As part of my interview series Writers on Research, I spoke to author Harry Gallon on the research process behind his novel Small Rivers (Dead Ink Books, 2021).
It feels to me as though aspects of Small Rivers complement the recent wave of anti-pastoral landscape writing – a kind of rural menace we also find in Benjamin Myers, Benjamin Wood and others. In Small Rivers, rural England is presented as rotten, tired and culturally-stagnant, motifs which are echoed in your descriptions of the natural landscape. Obviously this has a direct link with your depiction of the historical setting (Brexit-era Britain) but I wonder to what extent you’ve drawn from wider literature that examines the menace of rural England. What writers have fed into that for you, if any, and do any contemporary novels spring to mind?
Generally, the answer to this feels as though it should include everything that has influenced, and continues to influence, my relationship with Britain and the British landscape throughout my life. It’s harder to pinpoint certain specific literary works on the subject when the most poignant thing has been a general feeling—something that I have felt exists within me, in various forms, since I was a child. Back then, I was all about Biggles and watching war films with my dad. We always lived in the countryside, moving around between various rental properties, so the landscape has very much been a character, and since I was fascinated with history, I would do a lot of reading about old battlefields. The British Isles has a violent history, long before empire, and so it felt important to communicate the inconsistencies in the idea of the green and pleasant land, which is, after all, no more than a tool of nationalist propaganda. This was definitely a running theme in Ben Myer’s The Gallows Pole and Under the Rock, which both influenced how I decided to approach this subject in Small Rivers. But I was also reading academic and historical books on British farming, railways, airfields and general infrastructure that has all but vanished from the rural communities they once served. I say vanished, but deliberately removed is correct, as a kind of disenfranchisement that successive governments have inflicted on those communities since the end of World War Two. When it came to writing specifically about agriculture, John Connell’s The Cow Book and 2016’s The Levelling, directed by Hope Dickson Leach, were excellent—The Cow Book for its wonderful comparisons of contemporary family-run farming (in Ireland, rather than Britain, but those processes are largely the same), and the history of agriculture, animal husbandry and humanity’s relationship with the land they live on. Meanwhile, The Levelling included the kind of gritty, cold, harsh reality of trying to maintain a small farm, its protagonist reluctantly returning to take the reins in much the same way as my own (this, too, happens in The Cow Book). That was important, because so much of farming has been passed down generationally, but in the face of corporate agriculture, poor pay and a plethora of different lifestyle and career paths, younger people are not as keen anymore. As for looking at the countryside through the lens of the Brexit era, 2017’s God’s Own Country, directed by Francis Lee, feels painfully accurate, its beauty and tenderness at odds with the racism that foreign farm labourers receive from British people who rely on their labour for sustenance.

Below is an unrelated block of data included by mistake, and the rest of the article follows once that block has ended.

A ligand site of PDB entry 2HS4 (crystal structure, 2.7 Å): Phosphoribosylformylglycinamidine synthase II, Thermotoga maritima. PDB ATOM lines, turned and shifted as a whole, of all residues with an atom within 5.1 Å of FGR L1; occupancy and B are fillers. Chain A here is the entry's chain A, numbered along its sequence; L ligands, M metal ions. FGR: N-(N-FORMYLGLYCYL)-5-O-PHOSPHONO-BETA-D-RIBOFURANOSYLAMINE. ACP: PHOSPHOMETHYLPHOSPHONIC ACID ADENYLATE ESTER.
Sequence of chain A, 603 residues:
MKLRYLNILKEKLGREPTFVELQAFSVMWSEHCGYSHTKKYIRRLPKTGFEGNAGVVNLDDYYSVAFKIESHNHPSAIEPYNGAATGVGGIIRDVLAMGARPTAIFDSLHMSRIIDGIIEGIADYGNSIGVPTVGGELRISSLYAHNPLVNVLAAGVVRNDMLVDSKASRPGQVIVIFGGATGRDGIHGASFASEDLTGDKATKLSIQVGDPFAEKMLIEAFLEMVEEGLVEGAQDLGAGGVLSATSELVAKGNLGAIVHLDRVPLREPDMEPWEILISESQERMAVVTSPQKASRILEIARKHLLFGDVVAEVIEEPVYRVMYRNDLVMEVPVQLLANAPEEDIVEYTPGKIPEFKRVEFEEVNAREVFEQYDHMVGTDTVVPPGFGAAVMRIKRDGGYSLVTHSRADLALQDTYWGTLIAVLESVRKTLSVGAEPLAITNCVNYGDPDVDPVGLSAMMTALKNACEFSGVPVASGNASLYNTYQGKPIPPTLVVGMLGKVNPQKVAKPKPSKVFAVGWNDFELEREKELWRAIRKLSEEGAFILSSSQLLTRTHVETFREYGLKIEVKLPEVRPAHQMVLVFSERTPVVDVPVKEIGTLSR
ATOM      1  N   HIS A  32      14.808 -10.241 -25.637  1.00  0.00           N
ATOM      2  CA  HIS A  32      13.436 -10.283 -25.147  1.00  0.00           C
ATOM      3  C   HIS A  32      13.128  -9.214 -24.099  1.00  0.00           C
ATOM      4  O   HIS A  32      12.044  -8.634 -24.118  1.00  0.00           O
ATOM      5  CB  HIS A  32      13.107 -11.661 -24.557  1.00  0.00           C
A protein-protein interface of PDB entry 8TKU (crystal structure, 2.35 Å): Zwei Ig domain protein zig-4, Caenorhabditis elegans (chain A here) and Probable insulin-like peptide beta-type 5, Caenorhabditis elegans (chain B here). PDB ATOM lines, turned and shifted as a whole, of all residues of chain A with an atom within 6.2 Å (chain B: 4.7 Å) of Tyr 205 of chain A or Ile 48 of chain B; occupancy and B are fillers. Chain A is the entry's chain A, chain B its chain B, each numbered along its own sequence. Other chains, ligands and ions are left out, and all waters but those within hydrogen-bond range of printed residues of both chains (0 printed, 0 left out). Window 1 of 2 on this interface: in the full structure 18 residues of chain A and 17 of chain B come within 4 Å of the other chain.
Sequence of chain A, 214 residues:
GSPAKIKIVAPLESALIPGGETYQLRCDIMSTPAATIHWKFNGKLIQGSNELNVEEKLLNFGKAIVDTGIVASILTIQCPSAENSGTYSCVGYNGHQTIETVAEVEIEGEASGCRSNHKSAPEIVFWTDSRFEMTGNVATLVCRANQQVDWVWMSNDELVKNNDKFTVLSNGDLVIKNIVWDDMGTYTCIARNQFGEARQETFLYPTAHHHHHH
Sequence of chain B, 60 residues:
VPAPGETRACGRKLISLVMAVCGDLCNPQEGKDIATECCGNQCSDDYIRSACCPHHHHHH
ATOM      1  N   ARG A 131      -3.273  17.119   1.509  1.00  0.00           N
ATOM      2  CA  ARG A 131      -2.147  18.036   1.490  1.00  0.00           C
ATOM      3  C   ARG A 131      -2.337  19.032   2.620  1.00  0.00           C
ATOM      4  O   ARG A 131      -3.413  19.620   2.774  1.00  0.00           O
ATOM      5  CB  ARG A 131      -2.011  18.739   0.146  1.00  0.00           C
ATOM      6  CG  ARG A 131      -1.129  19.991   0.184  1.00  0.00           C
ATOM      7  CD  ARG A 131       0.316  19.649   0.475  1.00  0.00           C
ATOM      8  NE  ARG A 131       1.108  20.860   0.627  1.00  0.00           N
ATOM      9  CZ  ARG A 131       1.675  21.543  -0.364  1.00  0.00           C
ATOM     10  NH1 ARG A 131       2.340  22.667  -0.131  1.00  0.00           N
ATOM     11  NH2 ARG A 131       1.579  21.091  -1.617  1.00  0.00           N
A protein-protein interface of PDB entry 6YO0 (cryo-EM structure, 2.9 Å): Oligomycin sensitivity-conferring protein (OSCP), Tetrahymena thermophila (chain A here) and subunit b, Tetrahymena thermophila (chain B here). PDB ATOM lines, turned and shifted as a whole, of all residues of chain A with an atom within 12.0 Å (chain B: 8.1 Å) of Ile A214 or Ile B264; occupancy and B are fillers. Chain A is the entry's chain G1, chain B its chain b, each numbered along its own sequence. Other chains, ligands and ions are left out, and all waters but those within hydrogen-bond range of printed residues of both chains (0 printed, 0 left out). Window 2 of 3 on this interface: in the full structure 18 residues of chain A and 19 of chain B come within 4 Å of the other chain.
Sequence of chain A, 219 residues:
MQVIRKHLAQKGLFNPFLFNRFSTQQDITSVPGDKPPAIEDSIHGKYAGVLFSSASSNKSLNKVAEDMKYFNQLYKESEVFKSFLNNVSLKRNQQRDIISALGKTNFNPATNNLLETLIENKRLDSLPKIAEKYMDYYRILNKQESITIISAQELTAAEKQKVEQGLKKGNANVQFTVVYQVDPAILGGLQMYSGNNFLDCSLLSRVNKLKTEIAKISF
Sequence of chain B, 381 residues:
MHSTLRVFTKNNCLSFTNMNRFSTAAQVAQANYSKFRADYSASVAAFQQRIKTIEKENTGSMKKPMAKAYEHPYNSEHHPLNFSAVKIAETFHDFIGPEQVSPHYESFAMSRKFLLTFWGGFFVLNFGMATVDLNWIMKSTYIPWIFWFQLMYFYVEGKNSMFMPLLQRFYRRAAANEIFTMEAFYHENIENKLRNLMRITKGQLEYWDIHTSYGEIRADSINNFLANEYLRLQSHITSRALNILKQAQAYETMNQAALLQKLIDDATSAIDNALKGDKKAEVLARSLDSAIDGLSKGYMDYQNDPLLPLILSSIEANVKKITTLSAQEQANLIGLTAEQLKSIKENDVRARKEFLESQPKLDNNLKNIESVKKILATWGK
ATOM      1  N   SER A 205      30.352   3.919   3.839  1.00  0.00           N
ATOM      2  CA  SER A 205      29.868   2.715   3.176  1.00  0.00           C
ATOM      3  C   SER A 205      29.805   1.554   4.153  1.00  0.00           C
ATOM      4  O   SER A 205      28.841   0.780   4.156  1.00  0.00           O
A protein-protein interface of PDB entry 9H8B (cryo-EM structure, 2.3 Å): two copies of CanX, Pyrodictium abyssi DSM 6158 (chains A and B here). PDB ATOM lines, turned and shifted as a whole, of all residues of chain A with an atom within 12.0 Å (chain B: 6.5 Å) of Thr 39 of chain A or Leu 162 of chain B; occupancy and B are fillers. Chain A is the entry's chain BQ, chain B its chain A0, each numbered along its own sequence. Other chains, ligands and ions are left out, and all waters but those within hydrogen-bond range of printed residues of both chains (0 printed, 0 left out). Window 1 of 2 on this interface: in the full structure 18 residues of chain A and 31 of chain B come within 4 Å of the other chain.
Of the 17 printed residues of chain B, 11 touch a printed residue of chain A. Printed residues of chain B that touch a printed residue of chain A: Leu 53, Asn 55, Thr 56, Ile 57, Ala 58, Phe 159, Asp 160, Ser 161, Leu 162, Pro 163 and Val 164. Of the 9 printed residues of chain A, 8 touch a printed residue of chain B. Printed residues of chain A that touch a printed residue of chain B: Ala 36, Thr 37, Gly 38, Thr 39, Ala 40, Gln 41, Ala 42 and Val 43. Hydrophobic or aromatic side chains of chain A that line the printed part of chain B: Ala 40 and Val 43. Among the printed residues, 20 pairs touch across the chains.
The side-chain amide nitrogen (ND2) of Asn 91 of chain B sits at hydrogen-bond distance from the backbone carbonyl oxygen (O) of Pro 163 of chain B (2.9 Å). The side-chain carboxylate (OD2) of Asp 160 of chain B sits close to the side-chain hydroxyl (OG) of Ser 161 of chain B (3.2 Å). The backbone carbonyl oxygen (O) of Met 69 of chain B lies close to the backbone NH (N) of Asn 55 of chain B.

That’s fascinating. I’m particularly curious to know how those personal experiences of rural England you mention might have shaped the plot design of Small Rivers. When I spoke with the author Ruth Gilligan on her research for The Butchers, I was fascinated to hear that she’d spent extended periods of time studying practices and conditions on Irish borderland farms. Did you do any specific naturalistic or agricultural research to help achieve the anti-pastoral tone of the novel? And if so, did your perception of the environment change as you researched?
Well, as previously mentioned, I grew up in the countryside. Most of the homes my family lived in were rented from a single, wealthy landowner, who also owned a lot of farmland. It was an open farming estate, basically, with through roads and some other properties he didn’t own, but he was our landlord for years, and though he didn’t farm himself, he employed a farm manager and other workers who did. So, I grew up playing on these farms—trespassing in the woods, building dams in the small streams, dens in the bushes, sneaking between farm buildings, breaking occasional windows. My family were not farmers, but we had chickens at various times, and my dad, brother and I would shoot the occasional rabbit for dinner. I knew what a landlord was, but I had no concept of how intangible our existence was. We moved around this farming estate, and the land itself, the byways, tracks and fields, became the only real constant in mine and my brother’s lives. I did a lot of looking back while writing Small Rivers, to this time, and to just how strange it was to have such a close relationship with the landscape, the dirt, the puddles, the need for it, but effectively being tenants. That’s all the public are, these days—tenants, renting a space on an island they’ve been conned into fighting for and defending for centuries, which, now more than ever, is owned by just a few obscenely rich people.